“Today, we are presented with the question of whether the annotations contained in the Official Code of Georgia Annotated (OCGA), authored by the Georgia General Assembly and made an inextricable part of the official codification of Georgia’s laws, may be copyrighted by the State of Georgia. Answering this question means confronting profound and difficult issues about the nature of law in our society and the rights of citizens to have unfettered access to the legal edicts that govern their lives. After a thorough review of the law, and an examination of the annotations, we conclude that no valid copyright interest can be asserted in any part of the OCGA….”
“This Position Statement on Controlled Digital Lending by Libraries (“Statement”) offers a good faith interpretation of U.S. copyright law for American libraries considering how to perform traditional lending functions using digital technology while preserving an appropriate balance between the public benefit of such lending and the protected interests of private rights holders. This Statement only applies to in-copyright works, as public domain works may be distributed without restriction. This Statement is not intended to describe the upper limits of the fair use or other rights of libraries, bind the signatories to any legal position, or constitute legal advice….”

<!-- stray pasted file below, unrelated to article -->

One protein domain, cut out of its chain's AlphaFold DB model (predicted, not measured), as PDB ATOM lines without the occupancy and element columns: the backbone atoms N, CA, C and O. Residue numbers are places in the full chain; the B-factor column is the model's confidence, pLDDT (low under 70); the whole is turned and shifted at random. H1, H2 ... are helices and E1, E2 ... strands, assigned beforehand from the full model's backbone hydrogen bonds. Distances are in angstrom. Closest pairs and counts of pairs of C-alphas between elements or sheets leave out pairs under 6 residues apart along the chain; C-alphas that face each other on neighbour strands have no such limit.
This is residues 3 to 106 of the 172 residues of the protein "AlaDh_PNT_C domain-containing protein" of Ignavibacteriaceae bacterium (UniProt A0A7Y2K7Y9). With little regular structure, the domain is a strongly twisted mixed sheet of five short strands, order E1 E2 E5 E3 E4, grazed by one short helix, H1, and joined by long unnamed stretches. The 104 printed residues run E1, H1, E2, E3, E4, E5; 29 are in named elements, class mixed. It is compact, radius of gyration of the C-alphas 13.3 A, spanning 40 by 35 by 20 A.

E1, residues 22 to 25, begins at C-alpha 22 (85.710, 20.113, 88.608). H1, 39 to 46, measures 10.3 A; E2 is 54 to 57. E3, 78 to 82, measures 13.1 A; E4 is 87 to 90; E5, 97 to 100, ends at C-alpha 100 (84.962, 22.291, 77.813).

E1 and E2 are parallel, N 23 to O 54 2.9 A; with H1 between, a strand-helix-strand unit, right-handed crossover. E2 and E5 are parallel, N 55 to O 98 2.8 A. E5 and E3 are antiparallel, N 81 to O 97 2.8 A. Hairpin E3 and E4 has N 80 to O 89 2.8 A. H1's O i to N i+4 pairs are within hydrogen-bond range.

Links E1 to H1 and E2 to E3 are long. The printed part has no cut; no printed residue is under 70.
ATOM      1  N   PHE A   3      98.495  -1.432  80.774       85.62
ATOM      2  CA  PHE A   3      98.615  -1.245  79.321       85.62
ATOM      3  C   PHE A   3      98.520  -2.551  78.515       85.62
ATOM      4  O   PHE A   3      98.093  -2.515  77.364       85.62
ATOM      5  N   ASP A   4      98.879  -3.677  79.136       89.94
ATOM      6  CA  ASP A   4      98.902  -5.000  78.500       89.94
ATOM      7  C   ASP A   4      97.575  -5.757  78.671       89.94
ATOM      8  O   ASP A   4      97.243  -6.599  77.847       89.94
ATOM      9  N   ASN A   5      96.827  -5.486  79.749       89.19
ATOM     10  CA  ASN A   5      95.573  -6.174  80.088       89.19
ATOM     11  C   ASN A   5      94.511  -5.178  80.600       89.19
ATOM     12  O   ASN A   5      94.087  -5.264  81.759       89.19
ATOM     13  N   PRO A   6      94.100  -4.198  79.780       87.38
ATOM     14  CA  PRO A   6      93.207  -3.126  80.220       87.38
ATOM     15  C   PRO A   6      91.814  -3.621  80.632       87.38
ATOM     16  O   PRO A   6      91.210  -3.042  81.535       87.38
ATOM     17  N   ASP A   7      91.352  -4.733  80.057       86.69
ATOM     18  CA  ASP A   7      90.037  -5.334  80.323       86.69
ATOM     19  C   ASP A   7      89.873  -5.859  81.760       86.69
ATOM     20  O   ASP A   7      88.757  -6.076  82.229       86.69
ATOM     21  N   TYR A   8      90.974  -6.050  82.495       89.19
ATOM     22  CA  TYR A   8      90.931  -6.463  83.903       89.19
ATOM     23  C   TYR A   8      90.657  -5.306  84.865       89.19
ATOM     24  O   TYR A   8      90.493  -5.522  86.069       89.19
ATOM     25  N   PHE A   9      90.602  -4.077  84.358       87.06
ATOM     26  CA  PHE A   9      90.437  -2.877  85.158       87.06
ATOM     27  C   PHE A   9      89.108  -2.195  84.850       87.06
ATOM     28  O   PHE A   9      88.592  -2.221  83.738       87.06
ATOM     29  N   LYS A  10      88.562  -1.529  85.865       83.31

An interview with paleontologist and OA advocate, Mike Taylor.
“SG: You are a supporter of open access, open source and open data. Of course, science must be easily available for everyone. On the other hand, there are problems with funding research and paleoart, small number of jobs in paleontology. Do you have any thoughts on how to solve these problems?
MT: Well, first of all, open access, open source and open data do not threaten jobs in palaeontology at all. If anything, they create more of a market for research, as more can be done.
Palaeoart is a completely separate problem. Fundamentally, the compensation system is different. Academics are paid for doing their jobs, and the data-sets and papers they generate are in some sense by-products. Paying academics to use their data and papers would be ludicrous: they’ve already been paid. But (with maybe a very few exceptions) palaeoartists are not salaried. They get paid only in exchange for their services. For that reason, it’s morally defensible for them to use copyright to prevent their work from being copied, in a way that is not defensible for preventing copying of scholarly papers. It’s great when artists are able to work in ways that allow their work to be freely reproduced and modified, but that will always be the exception….
SG: Does PeerJ meet your expectations of academic publishing practices transformation?